Monday, January 21, 2008

Paying Debt & Missing Your Employer Match

If you read Dave Ramsey's Total Money Makeover, one of the things you'll hear him instruct readers to do is this:

...I am a math nerd, and I know the 100 percent match [from employers] is sweet. But I have seen something more powerful — focused intensity. If you are going to be gazelle-intense and do everything in your power to become debt-free very quickly, then stop your retirement plan contributions, even if your company matches them. The power of focus and quick wins is more important in the long term to your Total Money Makeover than is the math.

Here we find yet another instance where Ramsey and I disagree. But on this topic, my disagreement is ... well, relative.

What's that mean?

It means that if someone wants to delay retirement contributions until they've paid off their high (read: double-digit) rate debts, then I can go along with that pretty easily. This assumes, of course, that all extra money does, in fact, go toward debts, and not toward more dining out or a bigger home theater system or whatever.

Sure, missing out on an employer match is yucky. But I do understand when Dave talks about the "power of focus." It's real, and it matters. Postponing retirement contributions with, say, an initial fifty-percent return (supposing the employer matches @ fifty percent) so you can rocketship your way out of twenty-plus-percent interest-rate credit card debt may not make sense in strict mathematical terms, but I can understand doing it. The benefits of paying off high-interest credit-card debt, I would suggest, go beyond strict mathematics.

On the Other Hand...

However, Dave's response to a caller's question this last week — a question very pertinent to what I'm discussing here — about sent me out of my chair.

The call went something like this, as I remember:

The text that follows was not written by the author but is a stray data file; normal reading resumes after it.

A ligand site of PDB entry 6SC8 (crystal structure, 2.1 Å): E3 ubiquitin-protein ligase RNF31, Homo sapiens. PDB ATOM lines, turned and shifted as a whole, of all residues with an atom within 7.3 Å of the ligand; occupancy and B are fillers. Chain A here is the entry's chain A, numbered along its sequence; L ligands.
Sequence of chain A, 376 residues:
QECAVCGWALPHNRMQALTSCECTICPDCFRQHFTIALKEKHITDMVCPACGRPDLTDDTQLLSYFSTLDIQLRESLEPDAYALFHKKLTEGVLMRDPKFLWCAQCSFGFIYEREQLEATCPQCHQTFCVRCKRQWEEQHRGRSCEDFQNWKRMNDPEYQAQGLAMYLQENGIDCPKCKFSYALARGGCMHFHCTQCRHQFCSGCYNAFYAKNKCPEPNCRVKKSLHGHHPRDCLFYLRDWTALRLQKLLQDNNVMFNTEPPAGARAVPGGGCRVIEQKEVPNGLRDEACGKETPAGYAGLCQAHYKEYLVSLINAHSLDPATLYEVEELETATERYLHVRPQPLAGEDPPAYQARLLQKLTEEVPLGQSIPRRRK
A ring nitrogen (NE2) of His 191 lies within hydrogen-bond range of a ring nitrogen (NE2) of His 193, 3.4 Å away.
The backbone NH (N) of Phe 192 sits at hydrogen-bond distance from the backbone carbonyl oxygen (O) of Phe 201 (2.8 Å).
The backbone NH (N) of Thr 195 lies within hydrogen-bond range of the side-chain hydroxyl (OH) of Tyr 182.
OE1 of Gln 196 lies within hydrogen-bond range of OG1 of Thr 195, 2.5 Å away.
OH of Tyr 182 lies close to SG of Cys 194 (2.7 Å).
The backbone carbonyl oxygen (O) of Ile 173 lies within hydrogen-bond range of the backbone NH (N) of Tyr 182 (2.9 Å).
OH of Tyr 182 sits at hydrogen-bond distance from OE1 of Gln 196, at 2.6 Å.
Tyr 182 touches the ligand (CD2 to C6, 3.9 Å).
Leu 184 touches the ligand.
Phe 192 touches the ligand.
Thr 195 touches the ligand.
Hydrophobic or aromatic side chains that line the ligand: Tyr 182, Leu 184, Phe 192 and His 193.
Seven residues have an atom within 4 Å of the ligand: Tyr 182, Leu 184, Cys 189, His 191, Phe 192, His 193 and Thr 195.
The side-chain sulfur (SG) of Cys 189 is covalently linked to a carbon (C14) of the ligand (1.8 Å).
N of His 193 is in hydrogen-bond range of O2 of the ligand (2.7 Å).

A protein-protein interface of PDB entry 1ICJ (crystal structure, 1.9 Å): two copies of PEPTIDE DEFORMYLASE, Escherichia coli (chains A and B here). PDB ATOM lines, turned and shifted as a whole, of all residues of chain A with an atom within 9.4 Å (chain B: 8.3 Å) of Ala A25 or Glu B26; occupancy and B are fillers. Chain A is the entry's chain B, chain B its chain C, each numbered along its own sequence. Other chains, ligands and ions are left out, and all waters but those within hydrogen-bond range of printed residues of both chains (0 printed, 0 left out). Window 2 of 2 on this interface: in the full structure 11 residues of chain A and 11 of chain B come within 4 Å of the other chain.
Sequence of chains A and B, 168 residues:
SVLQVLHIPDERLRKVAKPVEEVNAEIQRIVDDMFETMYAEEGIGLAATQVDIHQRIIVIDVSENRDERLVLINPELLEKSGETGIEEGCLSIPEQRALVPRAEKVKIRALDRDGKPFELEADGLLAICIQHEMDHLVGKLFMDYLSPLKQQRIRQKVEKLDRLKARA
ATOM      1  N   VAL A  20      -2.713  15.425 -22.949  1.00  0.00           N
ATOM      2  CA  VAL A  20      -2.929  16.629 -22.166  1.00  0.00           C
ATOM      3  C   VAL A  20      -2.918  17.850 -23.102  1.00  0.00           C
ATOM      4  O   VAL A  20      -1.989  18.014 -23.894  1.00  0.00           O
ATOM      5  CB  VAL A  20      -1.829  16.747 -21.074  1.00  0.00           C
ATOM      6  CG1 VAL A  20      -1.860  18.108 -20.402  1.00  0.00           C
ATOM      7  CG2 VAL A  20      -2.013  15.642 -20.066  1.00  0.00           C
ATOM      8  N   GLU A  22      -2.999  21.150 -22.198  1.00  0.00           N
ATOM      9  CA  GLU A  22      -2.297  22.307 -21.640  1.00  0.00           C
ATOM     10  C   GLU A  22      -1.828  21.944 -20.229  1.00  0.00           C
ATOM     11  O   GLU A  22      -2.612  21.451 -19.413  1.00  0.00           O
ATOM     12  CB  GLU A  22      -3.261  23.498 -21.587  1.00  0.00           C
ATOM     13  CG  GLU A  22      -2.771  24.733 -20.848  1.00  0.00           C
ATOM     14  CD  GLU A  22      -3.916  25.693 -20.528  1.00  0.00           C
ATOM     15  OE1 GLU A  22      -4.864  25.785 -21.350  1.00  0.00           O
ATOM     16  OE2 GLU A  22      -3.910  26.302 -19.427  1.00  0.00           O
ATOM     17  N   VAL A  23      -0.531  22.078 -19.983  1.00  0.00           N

Female Caller: Dave, my daughter just graduated from college with a degree in medicine, and she's doing her internship now. She's living at home with her father and I, and honestly, she's been very frugal with her money. Her only debt is student loans, but she has over $100,000 of them. She's earning just under $80,000 per year right now. She has a pretax retirement plan at work, and her employer matches her contributions at fifty percent. She's not yet started putting money in it. Our financial advisor says she should start contributing to it right away, but we've told her that she needs to pay off her loans first. What do you say?

DR: Your advisor is stupid. You know that?

Female Caller: (Laughs) Right. Well, we were thinking—

DR: No, look. She needs to pay the debts. Focus on the debts. Pay them off now. She's making great money; she's living at home with you guys; she needs to get those debts eliminated. At her age — earning that much cash with no expenses, really — forget the retirement plan and the matching. Make her pay off the student loans.

Okay. Deep breaths. Deep breaths.

I don't believe the woman ever told us what rates her daughter is paying on those student loans. But I bet you it's less than ten percent — maybe a lot less. Because the daughter's income is so high, the loan interest probably isn't tax deductible. Let's say she's paying eight percent on those loans.

So Dave's telling her to give up a guaranteed initial fifty-percent return on her investment via her retirement plan in order to speed up the payoff of a sub-ten-percent student loan.

I say this with all due respect:


My Thoughts on "Stupid"

First off, our young graduate's income puts her in (at least) a 25 percent tax bracket. So every $100 that she keeps out of her pretax retirement plan gives her, after taxes, only $75 to put toward her debt.

In the realm of net worth, that's a twenty-five percent haircut right there. "Thanks much!" says Uncle Sam.

Utilize the retirement plan, though, and she gets to keep that money ... and her employer ladles on the gravy, kicking in another $50. This brings her investable, plan-to-retire-with-dignity total to $150.